❑ The limitations of PPE

❑ How to put on, adjust, wear and take off PPE

PPE can protect workers from head to toe, and protect YOU from compliance-related fines and shut downs. All PPE should be of safe design and construction, and be maintained in a clean and reliable fashion. Most protective devices are available in multiple sizes and care should be taken to select the proper size for each employee. Taking fit and comfort into consideration will encourage employee use. If several different types of PPE are worn together, make sure they are compatible. If PPE does not fit properly, it can mean the difference between being safely covered or dangerously exposed.

A Closer Look at Eye Safety


The Canadian National Institute for the Blind (CNIB) estimates that 700 Canadians per day sustain eye injuries on the job, often resulting in lost time and/or vision loss. They also claim that 75% of vision loss is preventable. As Canadians celebrate Healthy Workplace Month as well as Eye Health Month in October, we couldn’t help but take a peek at this critical workplace safety issue.

Main causes of eye injuries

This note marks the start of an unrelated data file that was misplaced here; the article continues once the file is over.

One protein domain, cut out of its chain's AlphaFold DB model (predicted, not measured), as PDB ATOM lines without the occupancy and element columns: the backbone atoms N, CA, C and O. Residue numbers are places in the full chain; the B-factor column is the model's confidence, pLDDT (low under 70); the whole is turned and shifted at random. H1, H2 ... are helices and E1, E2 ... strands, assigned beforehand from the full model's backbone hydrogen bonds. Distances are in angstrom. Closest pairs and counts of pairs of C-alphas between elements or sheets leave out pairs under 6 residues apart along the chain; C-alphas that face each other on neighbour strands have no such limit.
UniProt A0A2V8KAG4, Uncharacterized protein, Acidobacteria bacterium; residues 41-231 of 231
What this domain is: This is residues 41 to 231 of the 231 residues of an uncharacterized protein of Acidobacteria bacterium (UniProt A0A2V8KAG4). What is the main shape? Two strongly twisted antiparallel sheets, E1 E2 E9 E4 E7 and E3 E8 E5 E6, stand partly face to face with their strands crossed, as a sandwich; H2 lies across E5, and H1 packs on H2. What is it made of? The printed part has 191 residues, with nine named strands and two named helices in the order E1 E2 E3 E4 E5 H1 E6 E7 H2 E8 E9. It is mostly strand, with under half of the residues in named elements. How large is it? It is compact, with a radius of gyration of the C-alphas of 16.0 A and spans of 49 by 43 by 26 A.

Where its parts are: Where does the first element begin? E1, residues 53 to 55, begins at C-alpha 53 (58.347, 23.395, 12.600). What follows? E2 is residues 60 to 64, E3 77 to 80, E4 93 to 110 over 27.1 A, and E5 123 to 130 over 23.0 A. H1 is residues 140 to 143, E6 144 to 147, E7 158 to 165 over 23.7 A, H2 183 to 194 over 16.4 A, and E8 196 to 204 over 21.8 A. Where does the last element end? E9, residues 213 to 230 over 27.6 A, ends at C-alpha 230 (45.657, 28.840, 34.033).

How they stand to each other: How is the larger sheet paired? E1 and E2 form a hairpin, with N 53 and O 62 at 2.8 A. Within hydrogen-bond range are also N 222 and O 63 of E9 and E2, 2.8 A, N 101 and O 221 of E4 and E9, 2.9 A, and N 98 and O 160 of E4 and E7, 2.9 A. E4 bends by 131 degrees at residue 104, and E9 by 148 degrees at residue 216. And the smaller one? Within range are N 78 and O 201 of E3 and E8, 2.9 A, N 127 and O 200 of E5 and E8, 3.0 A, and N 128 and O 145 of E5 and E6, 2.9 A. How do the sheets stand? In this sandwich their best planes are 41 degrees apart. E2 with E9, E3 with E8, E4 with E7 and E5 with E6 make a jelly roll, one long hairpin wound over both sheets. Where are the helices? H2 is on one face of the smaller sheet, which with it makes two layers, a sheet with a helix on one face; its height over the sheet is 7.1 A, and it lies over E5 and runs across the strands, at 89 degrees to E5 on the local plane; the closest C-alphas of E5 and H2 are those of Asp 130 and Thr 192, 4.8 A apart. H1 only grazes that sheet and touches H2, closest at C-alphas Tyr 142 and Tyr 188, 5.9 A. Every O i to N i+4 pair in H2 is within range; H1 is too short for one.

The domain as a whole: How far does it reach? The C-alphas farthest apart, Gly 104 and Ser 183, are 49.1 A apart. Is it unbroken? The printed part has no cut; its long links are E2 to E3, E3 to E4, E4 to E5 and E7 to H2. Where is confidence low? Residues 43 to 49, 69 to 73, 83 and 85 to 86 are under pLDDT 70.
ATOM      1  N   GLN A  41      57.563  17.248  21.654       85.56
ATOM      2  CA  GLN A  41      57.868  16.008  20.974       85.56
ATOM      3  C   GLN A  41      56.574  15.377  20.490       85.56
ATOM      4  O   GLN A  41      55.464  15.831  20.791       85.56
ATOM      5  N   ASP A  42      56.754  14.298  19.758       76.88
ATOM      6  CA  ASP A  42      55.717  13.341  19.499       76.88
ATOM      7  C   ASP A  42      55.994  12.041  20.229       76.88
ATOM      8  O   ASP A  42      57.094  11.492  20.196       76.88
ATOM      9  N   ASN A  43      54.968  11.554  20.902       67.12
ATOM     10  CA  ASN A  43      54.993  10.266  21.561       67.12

• Wearing the wrong kind of eye protection for the job – Many injured workers rely on eyeglasses without side shields. This allows debris, dust or vapors to get around the lenses and into the eye.
  • Flying particles – Almost 70 percent of accidents that cause eye injuries are a result of flying or falling objects or sparks striking the eye. Most of the objects are smaller than a pinhead and travelling faster than a hand-thrown object.
  • Contact with chemicals – Chemicals cause about 20% of eye injuries. Other contact accidents are caused by objects swinging from a fixed or attached position, like tree limbs, ropes, chains or tools.

Potential eye hazards can be found in nearly every industry, but tend to occur most commonly among craft workers, such as mechanics, repairers, carpenters and plumbers. More than a third of the injured workers were operatives, i.e. assemblers, sanders and grinding machine operators. Laborers suffered about one-fifth of the eye injuries. Almost half of the injured workers were in manufacturing.